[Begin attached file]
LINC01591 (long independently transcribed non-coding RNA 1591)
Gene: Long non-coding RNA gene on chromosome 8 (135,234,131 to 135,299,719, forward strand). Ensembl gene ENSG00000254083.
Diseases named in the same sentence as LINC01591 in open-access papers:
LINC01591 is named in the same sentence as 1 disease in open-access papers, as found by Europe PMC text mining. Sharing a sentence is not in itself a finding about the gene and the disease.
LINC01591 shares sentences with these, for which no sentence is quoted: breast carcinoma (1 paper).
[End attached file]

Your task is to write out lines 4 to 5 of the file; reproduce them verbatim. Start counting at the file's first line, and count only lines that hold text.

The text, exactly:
LINC01591 is named in the same sentence as 1 disease in open-access papers, as found by Europe PMC text mining. Sharing a sentence is not in itself a finding about the gene and the disease.
LINC01591 shares sentences with these, for which no sentence is quoted: breast carcinoma (1 paper).